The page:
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EPA responds to media regarding backyard lead contamination in Hobart suburb

The Environment Protection Authority (EPA) has responded to a media inquiry regarding any research or warnings about lead pollution in backyard vegetables and/or chooks in areas around Hobart. The following information was provided in response to this inquiry.

  • Contamination of soil by metals in Lutana and surrounding suburbs was detected in the 1990s. The primary source was identified as metal-rich dust from historic stockpiles at the Zinc Works site, which were subsequently covered.
  • Health assessments conducted in the 1990's found there was no evidence that the health of the residents was affected by the lead and cadmium contamination in soil. However, the Director of Public Health recommended some precautionary measures be followed by residents in the affected areas so as to further reduce any potential exposure risk.
  • In 2008 the EPA and Nyrstar carried out a further soil sampling project in order to update information on the degree and extent of this contamination and to see if any changes had occurred. A Project Steering Committee - comprised of representatives from the EPA, the Department of Health and Human Services, Local Councils, the Nyrstar smelter and residents - was formed to guide the study. An independent consultant was engaged to devise the sampling plan and conduct the field work, which included the extensive sampling and collection of nearly 500 samples.
  • ​The concentration of metals in soils was not found to be significantly different to previous surveys however the more extensive survey and modern technology enabled a more precise definition of the boundary of the area affected. This resulted in a reduction of the area where metals levels were above national investigation levels and where precautions to reduce risk were advised.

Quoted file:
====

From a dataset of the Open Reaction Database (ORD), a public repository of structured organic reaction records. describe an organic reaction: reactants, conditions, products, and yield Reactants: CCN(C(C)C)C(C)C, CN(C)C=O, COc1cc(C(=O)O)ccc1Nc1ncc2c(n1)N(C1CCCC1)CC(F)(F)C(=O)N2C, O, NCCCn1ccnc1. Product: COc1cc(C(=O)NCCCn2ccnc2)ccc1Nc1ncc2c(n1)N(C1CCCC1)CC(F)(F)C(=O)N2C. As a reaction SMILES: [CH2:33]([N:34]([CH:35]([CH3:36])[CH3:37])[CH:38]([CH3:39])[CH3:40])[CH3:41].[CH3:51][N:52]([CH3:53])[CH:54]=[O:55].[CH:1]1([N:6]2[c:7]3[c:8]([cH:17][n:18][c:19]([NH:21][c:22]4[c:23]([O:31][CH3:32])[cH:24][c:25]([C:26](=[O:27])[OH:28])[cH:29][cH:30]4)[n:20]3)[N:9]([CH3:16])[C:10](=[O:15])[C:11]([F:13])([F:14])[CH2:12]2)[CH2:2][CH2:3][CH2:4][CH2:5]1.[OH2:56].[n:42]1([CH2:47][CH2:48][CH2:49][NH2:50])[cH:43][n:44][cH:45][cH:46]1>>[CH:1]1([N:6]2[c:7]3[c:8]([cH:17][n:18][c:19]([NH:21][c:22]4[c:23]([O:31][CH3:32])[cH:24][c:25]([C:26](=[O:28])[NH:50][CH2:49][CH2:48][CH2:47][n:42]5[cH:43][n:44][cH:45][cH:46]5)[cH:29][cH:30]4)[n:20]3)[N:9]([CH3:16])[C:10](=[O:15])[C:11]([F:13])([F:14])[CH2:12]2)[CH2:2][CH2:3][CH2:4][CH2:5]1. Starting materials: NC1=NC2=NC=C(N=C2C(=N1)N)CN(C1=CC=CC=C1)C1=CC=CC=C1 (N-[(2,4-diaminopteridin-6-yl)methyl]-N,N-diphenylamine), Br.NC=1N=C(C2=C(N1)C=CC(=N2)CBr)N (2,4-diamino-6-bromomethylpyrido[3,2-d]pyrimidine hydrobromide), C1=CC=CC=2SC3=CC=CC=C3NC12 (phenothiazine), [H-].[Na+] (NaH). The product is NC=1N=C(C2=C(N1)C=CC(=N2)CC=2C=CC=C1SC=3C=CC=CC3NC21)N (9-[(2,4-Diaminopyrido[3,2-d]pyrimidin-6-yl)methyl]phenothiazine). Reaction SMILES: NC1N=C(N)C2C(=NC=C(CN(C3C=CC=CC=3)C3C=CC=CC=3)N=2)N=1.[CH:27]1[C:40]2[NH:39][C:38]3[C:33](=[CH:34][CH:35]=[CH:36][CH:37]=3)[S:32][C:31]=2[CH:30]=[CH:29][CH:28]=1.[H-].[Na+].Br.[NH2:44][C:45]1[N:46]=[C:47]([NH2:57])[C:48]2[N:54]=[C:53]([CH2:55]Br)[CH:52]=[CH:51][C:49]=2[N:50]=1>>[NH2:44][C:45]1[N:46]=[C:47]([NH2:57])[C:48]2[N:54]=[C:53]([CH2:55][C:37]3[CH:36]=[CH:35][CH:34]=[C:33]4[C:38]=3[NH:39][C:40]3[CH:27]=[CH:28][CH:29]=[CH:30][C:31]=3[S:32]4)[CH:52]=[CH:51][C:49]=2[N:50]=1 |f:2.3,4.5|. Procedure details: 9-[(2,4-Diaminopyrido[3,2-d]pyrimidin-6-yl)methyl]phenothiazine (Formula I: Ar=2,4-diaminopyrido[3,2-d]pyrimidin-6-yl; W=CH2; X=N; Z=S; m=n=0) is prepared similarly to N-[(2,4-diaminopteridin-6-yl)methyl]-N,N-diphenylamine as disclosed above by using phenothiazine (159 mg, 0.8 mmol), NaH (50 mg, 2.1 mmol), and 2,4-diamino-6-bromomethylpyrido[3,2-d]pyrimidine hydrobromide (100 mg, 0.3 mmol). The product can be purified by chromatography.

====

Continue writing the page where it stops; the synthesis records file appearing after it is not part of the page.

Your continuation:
• The EPA website contains information about the Lutana contamination investigation, including the information bulletin for residents and a map of the zone boundary.
  • The EPA and Councils have records of other potentially contaminating activities that may have occurred in the past, such as foundries and metal treatment, and the EPA provides a service know as Property Information Requests​ for anyone interested in a particular area of land.
  • Lead paint and leaded petrol were once common in the general community, hence some residual contamination may be present in local areas.

*In the interests of public disclosure and accurate reporting, the EPA Director makes available responses to media inquiries via the EPA website under News